I remember years ago reading an interview with George Will (at least I think it was George Will) where he was asked how he came up with columns on a regular basis. His response, to paraphrase was, if you can’t find 3 things that make you angry every week, you are not paying attention.
Now, there are a couple things I have generally tried to avoid in this space…politics, and venting when I’m angry. Well, last night I read an article online, about Mitt Romney, and it made me angry.
First off, full disclosure…I have three school age daughters. One of them was sexually harassed by other students in her 6th grade class while attending a local religious school. It took a lawyer making a phone call to the principal before the issue was addressed.
Another daughter was physically attacked by student at one of the Ithaca middle schools (our daughter was not her first victim). The case went through family court, involved orders of protection, and eventually led to us moving out of Ithaca to get our kids in a different school district.
So, bullying in school is a bit of a touchy subject for me. And it seems, according to almost anyone paying attention, it is becoming, especially now that cyber-bullying has been added to the mix, a problem that is becoming more and more out of control.
That was why Romney’s “apology” for his actions in prep school seemed so completely tone deaf. If you have not read the story yet, he and some friends pinned down another student and cut off his hair. Romney’s response was that he at times engaged in “pranks and hijinks” and sometimes they went too far. Put your politics aside for a minute, and picture 5 people doing that to your kid or grand kid. Listening to them cry and scream in fear. Are you thinking “boys will be boys” or assault?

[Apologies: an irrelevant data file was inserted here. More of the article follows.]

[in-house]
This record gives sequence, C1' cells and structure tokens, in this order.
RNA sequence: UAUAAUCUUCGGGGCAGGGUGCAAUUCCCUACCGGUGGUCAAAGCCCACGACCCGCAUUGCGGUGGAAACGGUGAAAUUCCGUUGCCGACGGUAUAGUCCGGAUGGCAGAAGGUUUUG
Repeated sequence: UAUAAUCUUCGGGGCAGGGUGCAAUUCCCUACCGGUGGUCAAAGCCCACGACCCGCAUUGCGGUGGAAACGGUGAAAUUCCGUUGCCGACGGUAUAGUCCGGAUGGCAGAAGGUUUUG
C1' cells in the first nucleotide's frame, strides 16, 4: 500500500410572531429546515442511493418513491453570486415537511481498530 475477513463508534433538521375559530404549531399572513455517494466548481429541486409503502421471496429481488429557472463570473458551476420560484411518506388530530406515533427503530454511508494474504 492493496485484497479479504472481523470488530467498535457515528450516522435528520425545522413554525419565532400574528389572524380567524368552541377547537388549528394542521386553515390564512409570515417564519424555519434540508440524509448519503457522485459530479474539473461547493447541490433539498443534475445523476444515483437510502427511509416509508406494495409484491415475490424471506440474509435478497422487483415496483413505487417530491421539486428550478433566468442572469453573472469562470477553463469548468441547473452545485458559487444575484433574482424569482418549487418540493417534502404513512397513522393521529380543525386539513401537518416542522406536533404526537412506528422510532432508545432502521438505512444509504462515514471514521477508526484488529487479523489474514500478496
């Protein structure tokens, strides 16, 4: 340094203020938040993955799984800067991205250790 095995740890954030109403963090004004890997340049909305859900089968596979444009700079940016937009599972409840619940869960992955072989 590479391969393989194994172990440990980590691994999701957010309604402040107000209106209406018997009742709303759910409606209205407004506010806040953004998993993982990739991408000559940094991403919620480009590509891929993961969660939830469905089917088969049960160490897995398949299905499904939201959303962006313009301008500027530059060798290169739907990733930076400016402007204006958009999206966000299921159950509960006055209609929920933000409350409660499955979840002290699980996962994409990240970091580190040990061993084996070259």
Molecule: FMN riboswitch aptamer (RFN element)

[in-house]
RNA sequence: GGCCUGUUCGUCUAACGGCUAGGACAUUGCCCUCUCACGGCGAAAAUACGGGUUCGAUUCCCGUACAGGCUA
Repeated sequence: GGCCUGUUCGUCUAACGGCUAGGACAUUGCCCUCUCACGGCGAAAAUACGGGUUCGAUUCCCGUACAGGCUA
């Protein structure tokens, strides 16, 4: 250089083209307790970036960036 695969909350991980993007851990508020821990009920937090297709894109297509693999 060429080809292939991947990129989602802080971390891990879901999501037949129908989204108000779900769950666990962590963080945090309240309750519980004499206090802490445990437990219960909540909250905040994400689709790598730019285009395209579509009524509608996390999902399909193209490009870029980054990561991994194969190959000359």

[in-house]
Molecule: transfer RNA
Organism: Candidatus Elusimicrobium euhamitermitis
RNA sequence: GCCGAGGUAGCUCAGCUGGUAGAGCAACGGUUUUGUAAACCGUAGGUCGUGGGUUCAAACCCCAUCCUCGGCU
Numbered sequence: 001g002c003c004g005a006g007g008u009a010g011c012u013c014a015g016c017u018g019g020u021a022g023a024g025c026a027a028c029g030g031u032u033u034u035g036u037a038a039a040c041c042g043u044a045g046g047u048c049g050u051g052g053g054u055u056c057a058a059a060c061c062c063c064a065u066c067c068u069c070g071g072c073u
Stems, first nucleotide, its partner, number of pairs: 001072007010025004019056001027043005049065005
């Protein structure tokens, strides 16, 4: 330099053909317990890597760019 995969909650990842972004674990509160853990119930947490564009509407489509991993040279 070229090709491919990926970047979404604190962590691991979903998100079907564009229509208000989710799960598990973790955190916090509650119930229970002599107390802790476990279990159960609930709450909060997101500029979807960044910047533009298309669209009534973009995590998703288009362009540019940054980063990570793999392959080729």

Now, most of us I’m sure have said and done things that we deeply regret. And what a person did in 1965 as a teenager…how much does that have to do with whether or not they are qualified to be president? Probably not too much.
Of course, for Romney, the issue is complicated, first by the fact he is running for president, and second by the fact that the person he attacked was gay. But I would have loved to see him take ownership of what he did regardless of the political fallout. Don’t qualify your statements with ifs. “if I did it…” Don’t wait for the pollsters to figure out what we want to hear you say on the topic. If you regret what you’ve done, and your actions have eaten at you for years, tell us that (your friends who remember the incident vividly admit it has bothered them)…we are pretty forgiving. And if you really don’t think what you did was a big deal, don’t say, you don’t remember the incident.
Real leadership is about looking out for, not taking advantage of those weaker. It is about taking responsibility when we act in ways that hurt others.